Smartest, boldest and scariest offseason NFL moves

Clark Judge of lists the five smartest, boldest and scariest moves by NFL teams this offseason.

Detroit using the first pick of the draft on a QB
There are a lot of things wrong with Detroit, starting with the automobile industry and the Tigers’ bullpen, but the Lions finally got something right: They picked the best quarterback in the draft. Bad teams need to start rebuilding from the ground up, and the Lions started with the most important position. Smart move. They haven’t had a Pro Bowl quarterback since 1972. There was a lot of talk about Jason Smith or Aaron Curry at the top, but let’s face it: You fix the most glaring hole while you can, and if you have a shot at Matthew Stafford you take it. Daunte Culpepper isn’t the solution; Stafford might be. Let’s find out. Give the Lions credit for doing what they should have done.

Chicago trading for Jay Cutler
The question for me is this: Will Cutler handle the winter winds in Chicago better than he handled this spring’s trade rumors? If not, get ready for more whining. I also want to see who serves as Brandon Marshall. I mean, Eddie Royal. How about Brandon Stokley? I smell trouble. Second City has a lot of third receivers.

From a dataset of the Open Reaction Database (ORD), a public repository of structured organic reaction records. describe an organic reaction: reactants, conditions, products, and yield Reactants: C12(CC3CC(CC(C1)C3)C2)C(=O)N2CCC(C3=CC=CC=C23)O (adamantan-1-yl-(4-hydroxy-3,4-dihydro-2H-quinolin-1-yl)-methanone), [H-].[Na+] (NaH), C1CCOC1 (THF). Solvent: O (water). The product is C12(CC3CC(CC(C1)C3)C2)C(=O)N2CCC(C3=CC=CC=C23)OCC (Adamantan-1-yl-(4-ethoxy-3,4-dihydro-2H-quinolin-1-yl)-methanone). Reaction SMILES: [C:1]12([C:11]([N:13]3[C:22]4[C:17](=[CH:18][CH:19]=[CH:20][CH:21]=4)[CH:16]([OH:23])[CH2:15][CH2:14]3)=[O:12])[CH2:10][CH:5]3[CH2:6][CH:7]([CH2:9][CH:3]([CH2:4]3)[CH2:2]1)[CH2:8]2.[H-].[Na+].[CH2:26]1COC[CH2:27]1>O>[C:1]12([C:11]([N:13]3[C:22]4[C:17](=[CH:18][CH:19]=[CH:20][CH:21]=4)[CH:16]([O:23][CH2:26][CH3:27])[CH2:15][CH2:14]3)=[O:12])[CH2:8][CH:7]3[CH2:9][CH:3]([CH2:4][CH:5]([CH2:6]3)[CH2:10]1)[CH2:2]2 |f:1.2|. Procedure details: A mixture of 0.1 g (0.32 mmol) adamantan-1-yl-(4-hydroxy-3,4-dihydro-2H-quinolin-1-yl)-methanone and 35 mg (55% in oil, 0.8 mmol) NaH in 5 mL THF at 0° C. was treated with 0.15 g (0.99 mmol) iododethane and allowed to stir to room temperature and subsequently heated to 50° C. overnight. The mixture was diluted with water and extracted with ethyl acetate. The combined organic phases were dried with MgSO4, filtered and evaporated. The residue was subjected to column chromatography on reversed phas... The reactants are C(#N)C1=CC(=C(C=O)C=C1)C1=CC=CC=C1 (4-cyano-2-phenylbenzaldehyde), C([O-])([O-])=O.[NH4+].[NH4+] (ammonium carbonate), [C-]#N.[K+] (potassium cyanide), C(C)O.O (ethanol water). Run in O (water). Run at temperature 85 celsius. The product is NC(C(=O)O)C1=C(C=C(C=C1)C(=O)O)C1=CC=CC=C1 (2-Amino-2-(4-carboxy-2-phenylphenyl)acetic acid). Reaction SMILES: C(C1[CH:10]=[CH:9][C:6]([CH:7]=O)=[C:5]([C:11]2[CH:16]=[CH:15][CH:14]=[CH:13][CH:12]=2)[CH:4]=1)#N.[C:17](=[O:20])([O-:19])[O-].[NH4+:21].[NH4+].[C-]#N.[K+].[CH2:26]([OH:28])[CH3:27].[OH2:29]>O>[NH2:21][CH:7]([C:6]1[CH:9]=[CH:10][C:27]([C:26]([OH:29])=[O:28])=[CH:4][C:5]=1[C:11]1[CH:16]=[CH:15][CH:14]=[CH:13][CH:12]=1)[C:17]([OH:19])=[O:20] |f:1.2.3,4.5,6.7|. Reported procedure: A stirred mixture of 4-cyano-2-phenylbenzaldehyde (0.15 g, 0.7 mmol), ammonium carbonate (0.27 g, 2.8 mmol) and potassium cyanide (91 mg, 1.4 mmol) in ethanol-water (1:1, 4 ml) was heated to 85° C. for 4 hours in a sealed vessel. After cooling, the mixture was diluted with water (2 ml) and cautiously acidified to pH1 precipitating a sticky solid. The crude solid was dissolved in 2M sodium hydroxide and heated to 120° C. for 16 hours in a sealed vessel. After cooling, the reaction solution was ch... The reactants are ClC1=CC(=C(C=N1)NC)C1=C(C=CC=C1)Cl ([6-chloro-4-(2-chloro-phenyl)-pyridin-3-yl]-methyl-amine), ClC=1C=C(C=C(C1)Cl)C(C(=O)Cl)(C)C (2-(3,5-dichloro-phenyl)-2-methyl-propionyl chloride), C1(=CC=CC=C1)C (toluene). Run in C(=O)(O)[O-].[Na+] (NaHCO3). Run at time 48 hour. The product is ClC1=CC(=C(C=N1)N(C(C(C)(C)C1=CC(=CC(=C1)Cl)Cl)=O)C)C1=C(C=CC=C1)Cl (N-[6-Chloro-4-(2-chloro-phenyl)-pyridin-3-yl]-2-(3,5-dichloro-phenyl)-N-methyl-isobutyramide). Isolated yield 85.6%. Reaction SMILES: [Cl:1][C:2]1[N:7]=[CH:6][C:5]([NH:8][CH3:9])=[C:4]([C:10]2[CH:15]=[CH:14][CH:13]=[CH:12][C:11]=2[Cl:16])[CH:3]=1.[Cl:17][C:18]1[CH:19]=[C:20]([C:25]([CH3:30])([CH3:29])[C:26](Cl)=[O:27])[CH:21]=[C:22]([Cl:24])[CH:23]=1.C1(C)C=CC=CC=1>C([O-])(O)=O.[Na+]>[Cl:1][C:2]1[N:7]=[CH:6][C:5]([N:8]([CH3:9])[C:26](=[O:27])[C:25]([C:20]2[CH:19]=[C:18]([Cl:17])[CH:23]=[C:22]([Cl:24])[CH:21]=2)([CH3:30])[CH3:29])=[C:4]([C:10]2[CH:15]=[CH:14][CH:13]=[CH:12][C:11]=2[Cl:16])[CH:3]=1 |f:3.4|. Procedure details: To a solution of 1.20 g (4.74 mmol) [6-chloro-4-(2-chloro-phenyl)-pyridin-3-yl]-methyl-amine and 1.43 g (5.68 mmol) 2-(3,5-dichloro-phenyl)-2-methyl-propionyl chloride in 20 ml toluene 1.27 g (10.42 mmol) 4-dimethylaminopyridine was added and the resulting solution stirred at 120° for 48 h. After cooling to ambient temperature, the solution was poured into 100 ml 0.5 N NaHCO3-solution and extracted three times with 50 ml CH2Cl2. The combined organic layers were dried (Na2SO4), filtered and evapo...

Kansas City acquiring Matt Cassel
I know what he did with New England. But that was the Patriots, and tell me where you find Randy Moss, Wes Welker, Richard Seymour and Bill Belichick in the 816 area code. Cassel was surrounded by a raft of talent on the field and on the sidelines in New England, and I’m still looking for that support group here. So he produced a couple of 400-yard passing games and won 10 of 15 starts. That was nice. But I want to see him reproduce it here. OK, I know what you’re thinking: What do the Chiefs have to lose — especially when all they surrendered for Cassel and Vrabel was a second-round draft pick? Try this: They’re paying Cassel $14.65 million in guaranteed salary. If he turns out to be the next Scott Mitchell I know some bean counters in red suits who will demand explanations.

To check out the entire article, click here.

How Cassel fares in Kansas City will be incredibly interesting because of the system he played in New England. Pioli wouldn’t have traded for him if he didn’t believe Cassel couldn’t hack it outside of NE, but it remains to be seen if he isn’t just a product of the Pats’ offensive system. At least he has some weapons around him in Larry Johnson (if he isn’t released, that is) and Dwayne Bowe, although the offensive line is still a work in progress and Tony Gonzalez is now in Atlanta.

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